The 3 part breath or complete breath is nourishing, calming and relaxing.
Dirga Pranayama is called the three part breath because you are actively breathing into three parts of your abdomen. The first position is the low belly (on top of or just below the belly button), the second position is the low chest (lower half of the rib cage), and the third position is the low throat (just above the top of the sternum). The breath is continuous, inhaled and exhaled through the nose. The inhalation starts in the first position, the low belly; then moves to the second position, the low chest; then to the third position, the low throat. The exhalation starts in the low throat, moves to the low chest, and finishes in the low belly.Rest your hands on the individual positions to feel the breath rising and falling through each position. When you start practicing, you may want to individually isolate the movement in each position, using the hands. When you have a good feel for the breath moving in and out of each position, practice without the hands. Eventually relax the effort of the Pranayama and breathe into the three positions gently, feeling a wave of breath move up and down the torso. Dirga Pranayama is a powerful breathing exercise which helps practitioners to bring their breathing to perfection. It helps people to breathe in a way that the air reaches the abdomen and oxygen-rich blood circulate throughout the whole body.
Deep breathing will help oxygenate your blood, nourishing your entire body. When you are under stress, your breath may be quick and shallow. Intentional breathing as in this practice will help calm you. Greater oxygen flow to the brain will help you become more focused and alert. This technique is taught to relieve stress and even to address panic attacks.2 You can use it throughout the day whenever you are feeling tension.
You will need an area where you can lay out your mat. While this breath is often done while seated in a comfortable, cross-legged position, it is also very nice to do it while lying on the back, particularly at the start of your practice. When you are lying down, you can really feel the breath moving through your body as it makes contact with the floor.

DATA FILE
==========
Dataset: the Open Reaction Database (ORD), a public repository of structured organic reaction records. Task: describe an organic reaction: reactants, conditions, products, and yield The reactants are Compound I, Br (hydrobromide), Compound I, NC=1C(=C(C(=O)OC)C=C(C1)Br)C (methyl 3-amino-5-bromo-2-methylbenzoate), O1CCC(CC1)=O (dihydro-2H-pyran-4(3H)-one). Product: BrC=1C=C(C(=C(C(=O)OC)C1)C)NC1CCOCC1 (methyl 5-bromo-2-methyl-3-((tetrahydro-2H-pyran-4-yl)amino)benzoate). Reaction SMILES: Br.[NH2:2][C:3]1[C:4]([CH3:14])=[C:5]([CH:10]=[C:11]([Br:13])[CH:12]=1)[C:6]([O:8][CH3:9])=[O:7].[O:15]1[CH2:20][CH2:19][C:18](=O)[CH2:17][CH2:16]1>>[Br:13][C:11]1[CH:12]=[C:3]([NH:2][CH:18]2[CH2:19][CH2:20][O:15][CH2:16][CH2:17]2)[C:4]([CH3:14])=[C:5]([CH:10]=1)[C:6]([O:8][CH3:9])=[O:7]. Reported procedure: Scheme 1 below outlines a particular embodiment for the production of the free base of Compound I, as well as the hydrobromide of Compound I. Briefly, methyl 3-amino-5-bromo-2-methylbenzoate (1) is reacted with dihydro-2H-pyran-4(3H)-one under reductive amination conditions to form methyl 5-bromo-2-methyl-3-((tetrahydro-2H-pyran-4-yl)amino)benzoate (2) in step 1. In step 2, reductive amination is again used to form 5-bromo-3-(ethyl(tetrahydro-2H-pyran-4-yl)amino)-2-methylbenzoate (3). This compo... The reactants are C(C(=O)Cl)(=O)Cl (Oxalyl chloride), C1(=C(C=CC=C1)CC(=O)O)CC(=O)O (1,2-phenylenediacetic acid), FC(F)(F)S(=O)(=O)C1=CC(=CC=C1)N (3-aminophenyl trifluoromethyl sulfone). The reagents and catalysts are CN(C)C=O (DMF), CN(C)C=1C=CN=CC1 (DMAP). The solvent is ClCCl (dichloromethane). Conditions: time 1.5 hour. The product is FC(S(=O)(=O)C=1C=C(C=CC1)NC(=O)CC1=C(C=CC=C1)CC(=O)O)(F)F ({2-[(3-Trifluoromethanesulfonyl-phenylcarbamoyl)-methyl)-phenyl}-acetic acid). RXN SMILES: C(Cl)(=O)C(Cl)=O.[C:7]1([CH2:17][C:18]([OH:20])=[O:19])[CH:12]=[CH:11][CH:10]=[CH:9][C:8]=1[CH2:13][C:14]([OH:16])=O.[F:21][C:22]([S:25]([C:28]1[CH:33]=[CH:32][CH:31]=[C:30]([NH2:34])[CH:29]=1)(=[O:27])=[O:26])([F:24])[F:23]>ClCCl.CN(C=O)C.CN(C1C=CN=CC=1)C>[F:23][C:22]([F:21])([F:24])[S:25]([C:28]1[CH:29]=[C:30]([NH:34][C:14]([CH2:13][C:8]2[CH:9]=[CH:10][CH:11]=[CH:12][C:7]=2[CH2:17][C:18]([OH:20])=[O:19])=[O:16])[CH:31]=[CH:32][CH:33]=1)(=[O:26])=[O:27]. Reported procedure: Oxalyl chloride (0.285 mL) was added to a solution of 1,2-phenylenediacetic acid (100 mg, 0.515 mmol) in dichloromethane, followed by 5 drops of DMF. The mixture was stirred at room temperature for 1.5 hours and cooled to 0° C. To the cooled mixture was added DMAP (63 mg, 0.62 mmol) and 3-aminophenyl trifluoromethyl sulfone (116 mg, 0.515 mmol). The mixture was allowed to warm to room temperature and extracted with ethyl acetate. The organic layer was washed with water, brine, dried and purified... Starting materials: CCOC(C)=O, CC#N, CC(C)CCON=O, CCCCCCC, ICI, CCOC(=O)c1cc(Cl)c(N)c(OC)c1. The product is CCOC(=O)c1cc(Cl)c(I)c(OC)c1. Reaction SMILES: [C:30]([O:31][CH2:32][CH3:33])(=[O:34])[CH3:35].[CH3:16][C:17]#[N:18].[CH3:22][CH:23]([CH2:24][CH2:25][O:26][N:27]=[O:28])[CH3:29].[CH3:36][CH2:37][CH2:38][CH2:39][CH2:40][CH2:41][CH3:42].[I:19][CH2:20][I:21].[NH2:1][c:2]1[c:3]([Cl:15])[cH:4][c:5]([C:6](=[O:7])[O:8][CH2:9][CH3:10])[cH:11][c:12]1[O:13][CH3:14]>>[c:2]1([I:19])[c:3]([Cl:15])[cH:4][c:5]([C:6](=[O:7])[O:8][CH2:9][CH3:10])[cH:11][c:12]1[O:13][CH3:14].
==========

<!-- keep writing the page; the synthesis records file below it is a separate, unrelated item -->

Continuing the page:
Come to lie down on your back with the eyes closed, relaxing your face and your body. You can keep the legs outstretched or bend your knees and bring the soles of your feet to your mat if that's more comfortable. If you bend your knees, let them rest against each other.
Begin by observing the natural inhalation and exhalation of your breath without changing anything. If you find yourself distracted by the activity in your mind, try not to engage in the thoughts. Just notice them and then let them go, bringing your attention back to the inhales and the exhales.
Begin to inhale and exhale deeply through the nose.
On each inhale, fill the belly up with your breath. Expand the belly with air like a balloon.
On each exhale, expel all the air out from the belly through your nose. Draw your navel back towards your spine to make sure that the belly is empty of air.
Repeat this deep belly breathing for about five breaths. This is part one.
On the next inhale, fill the belly up with air. Then when the belly is full, draw in a little more breath and let that air expand into the rib cage causing the ribs to widen apart.
On the exhale, let the air go first from the rib cage, letting the ribs slide closer together, and then from the belly, drawing the navel back towards the spine.
Repeat this deep breathing into the belly and rib cage for about five breaths. This is part two.
On the next inhale, fill the belly and rib cage up with air. Then sip in just a little more air and let it fill the upper chest, all the way up to the collarbone, causing the area around the heart (which is called the heart center in yoga), expand and rise.
On the exhale, let the breath go first from the upper chest, allowing the heart center to sink back down, then from the rib cage, letting the ribs slide closer together. Finally, let the air go from the belly, drawing the navel back towards the spine.
Continue at your own pace, eventually coming to let the three parts of the breath happen smoothly without pausing.
Continue for about 10 breaths.